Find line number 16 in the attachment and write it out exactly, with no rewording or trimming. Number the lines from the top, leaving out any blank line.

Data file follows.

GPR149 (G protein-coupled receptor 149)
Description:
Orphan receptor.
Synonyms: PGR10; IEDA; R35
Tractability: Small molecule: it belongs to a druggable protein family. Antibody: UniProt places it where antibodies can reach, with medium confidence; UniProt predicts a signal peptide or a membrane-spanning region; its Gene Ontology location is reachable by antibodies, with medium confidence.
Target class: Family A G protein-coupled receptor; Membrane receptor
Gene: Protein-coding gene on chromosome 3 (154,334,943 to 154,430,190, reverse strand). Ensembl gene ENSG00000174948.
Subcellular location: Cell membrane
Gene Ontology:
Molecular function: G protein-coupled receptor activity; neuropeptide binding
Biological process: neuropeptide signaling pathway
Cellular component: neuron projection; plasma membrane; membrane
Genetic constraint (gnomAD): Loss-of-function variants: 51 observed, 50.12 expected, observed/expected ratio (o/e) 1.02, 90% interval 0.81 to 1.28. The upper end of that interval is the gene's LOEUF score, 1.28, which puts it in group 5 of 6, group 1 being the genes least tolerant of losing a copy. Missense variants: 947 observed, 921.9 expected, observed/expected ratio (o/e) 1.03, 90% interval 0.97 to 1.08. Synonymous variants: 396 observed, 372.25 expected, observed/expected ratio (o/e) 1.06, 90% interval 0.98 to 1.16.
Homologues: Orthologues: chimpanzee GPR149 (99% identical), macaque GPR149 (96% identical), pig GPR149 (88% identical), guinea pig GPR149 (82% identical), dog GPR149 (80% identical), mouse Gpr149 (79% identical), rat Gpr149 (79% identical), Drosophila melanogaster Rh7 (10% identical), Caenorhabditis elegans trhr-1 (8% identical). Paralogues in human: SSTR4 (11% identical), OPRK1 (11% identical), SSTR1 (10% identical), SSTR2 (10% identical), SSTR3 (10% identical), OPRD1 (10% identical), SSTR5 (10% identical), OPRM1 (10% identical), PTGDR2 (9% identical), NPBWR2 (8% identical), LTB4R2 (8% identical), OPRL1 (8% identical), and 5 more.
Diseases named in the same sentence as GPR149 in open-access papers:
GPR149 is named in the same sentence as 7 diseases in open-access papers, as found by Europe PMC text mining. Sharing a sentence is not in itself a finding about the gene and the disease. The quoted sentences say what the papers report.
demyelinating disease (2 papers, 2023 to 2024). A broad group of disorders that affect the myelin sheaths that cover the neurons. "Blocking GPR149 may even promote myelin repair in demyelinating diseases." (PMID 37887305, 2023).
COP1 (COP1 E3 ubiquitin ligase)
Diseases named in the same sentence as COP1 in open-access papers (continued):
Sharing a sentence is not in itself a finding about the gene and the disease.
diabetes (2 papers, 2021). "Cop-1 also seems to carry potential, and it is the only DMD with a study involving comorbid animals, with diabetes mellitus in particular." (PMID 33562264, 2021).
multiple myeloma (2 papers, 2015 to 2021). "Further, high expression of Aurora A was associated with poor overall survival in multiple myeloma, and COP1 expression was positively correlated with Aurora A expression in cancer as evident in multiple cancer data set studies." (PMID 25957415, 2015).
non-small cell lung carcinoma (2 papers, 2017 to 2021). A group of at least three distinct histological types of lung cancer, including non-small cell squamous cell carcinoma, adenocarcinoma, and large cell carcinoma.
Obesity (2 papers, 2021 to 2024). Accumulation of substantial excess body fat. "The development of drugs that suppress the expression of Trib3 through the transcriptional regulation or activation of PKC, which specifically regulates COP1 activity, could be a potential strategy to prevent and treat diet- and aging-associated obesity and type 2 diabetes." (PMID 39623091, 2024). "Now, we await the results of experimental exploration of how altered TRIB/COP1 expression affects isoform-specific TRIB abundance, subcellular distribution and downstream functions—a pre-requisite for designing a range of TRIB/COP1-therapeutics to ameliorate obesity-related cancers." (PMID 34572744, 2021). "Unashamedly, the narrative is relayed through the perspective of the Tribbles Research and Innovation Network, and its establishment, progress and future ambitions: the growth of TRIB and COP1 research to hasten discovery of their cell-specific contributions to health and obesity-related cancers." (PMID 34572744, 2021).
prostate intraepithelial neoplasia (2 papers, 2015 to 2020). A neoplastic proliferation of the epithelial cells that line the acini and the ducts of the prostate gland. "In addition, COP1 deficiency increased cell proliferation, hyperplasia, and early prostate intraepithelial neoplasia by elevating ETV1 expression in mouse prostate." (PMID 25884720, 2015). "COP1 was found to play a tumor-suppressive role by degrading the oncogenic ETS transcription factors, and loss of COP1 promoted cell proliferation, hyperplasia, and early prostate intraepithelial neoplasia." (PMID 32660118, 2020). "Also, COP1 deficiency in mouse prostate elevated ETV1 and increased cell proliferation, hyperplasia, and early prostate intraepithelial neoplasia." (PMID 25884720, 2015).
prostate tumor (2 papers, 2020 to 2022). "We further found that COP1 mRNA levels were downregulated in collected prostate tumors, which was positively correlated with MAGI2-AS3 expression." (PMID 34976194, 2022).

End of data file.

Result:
GPR149 is named in the same sentence as 7 diseases in open-access papers, as found by Europe PMC text mining. Sharing a sentence is not in itself a finding about the gene and the disease. The quoted sentences say what the papers report.